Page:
You will notice that despite their prediction of a recession, they are not predicting that home prices will fall. They are saying that the pace of home price increases will slow.
Zillow senior economist Aaron Terrazas said:
As we close in on the longest economic expansion this country has ever seen, meaningfully higher interest rates should eventually slow the frenetic pace of home value appreciation that we have seen over the past few years, a welcome respite for would-be buyers. Housing affordability is a critical issue in nearly every market across the country, and while much remains unknown about the precise path of the U.S. economy in the years ahead, another housing market crisis is unlikely to be a central protagonist in the next nationwide downturn.
Pulsenomics founder, Terry Loebs said:
Constrained home supply, persistent demand, very low unemployment, and steady economic growth have given a jolt to the near-term outlook for U.S. home prices. These conditions are overshadowing concerns that mortgage rate increases expected this year might quash the appetite of prospective home buyers.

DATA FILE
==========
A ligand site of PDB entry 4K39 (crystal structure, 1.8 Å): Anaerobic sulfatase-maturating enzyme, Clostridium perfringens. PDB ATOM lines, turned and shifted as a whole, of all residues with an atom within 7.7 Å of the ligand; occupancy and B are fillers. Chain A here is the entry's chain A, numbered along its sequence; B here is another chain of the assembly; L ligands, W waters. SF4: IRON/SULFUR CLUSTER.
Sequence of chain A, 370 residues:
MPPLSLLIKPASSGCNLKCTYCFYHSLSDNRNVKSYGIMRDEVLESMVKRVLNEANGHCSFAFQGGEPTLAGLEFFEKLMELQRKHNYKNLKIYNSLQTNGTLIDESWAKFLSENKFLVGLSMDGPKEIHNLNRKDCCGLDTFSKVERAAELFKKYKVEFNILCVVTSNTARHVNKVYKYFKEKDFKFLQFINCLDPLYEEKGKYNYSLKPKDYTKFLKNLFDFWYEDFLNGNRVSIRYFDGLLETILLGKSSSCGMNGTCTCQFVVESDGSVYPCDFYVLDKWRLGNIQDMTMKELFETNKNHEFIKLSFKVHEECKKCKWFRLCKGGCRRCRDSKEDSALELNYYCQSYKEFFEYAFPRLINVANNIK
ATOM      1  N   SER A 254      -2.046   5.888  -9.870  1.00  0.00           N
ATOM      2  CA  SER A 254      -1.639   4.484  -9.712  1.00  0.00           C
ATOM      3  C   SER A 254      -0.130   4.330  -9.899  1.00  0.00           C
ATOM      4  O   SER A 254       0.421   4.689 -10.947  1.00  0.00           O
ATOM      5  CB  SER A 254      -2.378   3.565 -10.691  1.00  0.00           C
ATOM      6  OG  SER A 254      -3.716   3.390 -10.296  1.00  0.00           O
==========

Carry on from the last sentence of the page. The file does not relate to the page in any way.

There is no doubt that rising mortgage rates is a serious concern BUT as of today, they are still historically low. The bigger concern for housing is the lack of homes for sale in many areas of the country in my opinion.
Housing Confidence Hits Lowest Point in Over 2 Years
High home prices, unaffordability cause confidence in housing health to drop to lowest levels in nine quarters since inception of ValueInsured’s Modern Homebuyer Survey.
The desire to own a home remains high, currently at 79 percent among non-homeowners, however; 67 percent believe the American housing market is unhealthy, according to the latest ValueInsured quarterly Modern Homebuyer Survey. In addition, the number of people who believe buying a home today is a secure and smart investment dropped to 52 percent. Despite reports of a strong sellers’ market, the decline in confidence is significant across the board among homeowners and non-homeowners alike.
Joe Melendez, CEO and founder of ValueInsured, said:
Housing confidence – as do home prices – goes up and down, but what’s noteworthy now is the decline among homeowners, in particular millennials. Many are stuck in homes they have outgrown and cannot upgrade, which explains the inventory shortage we see at the starter-home level.